“Evil, no,” the witch said. “Difficult, yes.”
3. “Open House on Haunted Hill” – John Wiswell (Diabolical Plots)
As is likely obvious from my own eligible work, I adore stories about haunted houses and/or houses that are otherwise alive. 133 Poisonwood Ave is definitely alive: sweet and lonely and longing for a family to live inside its walls. This one is heartwarming and an excellent comfort read.
All 133 Poisonwood has is a light touch, but it knows how to use it. Haunting is an art.
4. “Teeth Long and Sharp as Blades” – A.C. Wise (PseudoPod)
Maybe one of these years I’ll make a favorites list without an A.C. Wise story on it, but honestly? That just doesn’t seem very likely. This one is dark and fascinating and hooked me from the very first line. I mean, come on: “Have you ever thought about how fairy tale heroines are like final girls?” That’s basically ALL I think about.
This is my story, but when you hear it, I am irrelevant, a moral in the shape of a girl, an object to be acted upon.
5. “My Country is a Ghost” – Eugenia Triantafyllou (Uncanny)
A melancholy, gorgeous, and ultimately hopeful story about immigration, assimilation, family, and culture. So many of the lines in this one . . . I mean, damn. It’s an incredibly moving piece and an absolute must read.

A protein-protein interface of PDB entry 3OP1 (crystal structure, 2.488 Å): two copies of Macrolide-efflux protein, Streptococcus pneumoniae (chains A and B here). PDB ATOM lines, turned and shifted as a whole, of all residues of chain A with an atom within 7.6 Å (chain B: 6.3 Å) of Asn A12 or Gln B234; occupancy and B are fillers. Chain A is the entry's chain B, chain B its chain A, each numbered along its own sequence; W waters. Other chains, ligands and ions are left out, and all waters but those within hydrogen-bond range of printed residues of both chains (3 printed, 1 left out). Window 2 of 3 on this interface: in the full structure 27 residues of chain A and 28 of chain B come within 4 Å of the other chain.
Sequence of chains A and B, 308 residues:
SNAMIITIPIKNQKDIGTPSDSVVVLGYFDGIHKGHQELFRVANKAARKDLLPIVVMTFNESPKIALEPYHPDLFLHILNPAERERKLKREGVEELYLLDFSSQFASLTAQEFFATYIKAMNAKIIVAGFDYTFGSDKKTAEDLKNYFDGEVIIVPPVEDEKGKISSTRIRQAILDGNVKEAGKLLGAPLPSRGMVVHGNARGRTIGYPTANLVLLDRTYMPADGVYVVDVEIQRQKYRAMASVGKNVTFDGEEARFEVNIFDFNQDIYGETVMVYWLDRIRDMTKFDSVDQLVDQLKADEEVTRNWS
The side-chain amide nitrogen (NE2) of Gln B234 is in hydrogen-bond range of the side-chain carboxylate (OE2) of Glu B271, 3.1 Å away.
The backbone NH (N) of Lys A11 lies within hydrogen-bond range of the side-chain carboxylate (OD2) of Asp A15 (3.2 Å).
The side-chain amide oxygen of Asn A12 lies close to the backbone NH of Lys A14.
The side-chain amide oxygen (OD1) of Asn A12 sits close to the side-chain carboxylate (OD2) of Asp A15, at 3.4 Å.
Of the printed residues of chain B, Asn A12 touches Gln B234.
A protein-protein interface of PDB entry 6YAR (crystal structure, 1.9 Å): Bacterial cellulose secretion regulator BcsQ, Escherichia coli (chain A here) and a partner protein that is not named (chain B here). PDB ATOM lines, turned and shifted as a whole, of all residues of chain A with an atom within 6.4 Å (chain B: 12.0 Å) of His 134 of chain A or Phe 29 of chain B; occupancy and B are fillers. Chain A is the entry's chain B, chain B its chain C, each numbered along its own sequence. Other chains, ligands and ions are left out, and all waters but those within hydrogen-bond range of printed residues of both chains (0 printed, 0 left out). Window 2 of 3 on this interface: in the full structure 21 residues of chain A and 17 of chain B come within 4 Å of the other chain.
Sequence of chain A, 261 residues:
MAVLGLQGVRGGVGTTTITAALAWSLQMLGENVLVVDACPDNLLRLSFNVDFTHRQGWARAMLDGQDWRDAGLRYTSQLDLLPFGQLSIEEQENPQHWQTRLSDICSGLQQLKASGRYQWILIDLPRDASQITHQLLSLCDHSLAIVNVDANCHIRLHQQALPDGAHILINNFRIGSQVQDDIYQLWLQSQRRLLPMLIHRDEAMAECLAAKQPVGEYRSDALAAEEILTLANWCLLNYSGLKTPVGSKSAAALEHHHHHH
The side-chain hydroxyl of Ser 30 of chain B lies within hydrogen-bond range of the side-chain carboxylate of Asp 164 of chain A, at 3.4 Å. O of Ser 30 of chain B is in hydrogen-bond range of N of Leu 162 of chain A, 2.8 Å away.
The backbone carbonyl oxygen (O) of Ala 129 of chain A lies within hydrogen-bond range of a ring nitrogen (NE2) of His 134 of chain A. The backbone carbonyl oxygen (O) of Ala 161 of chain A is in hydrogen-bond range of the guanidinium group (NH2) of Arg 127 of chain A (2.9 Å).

When Niovi tried to smuggle her mother’s ghost into the new country, she found herself being passed from one security officer to another, detailing her mother’s place and date of death over and over again.
6. “The Sycamore and the Sybil” – Alix E. Harrow (Uncanny)
Look, I know envy is unseemly and all, but also, Alix E. Harrow’s prose is just unfairly beautiful. This story is about women and witches and surviving, until survival alone simply isn’t enough anymore, and if you haven’t already read it, well. Get to it, please.
Before I was a sycamore I was a woman, and before I was a woman I was a girl, and before I was a girl I was a wet seed wild in the hot-pulp belly of my mother. I remember it: a pulsing blackness, veins unfurling in the dark like roots spreading through the hidden places of the earth. You remember things different, once you’re a tree.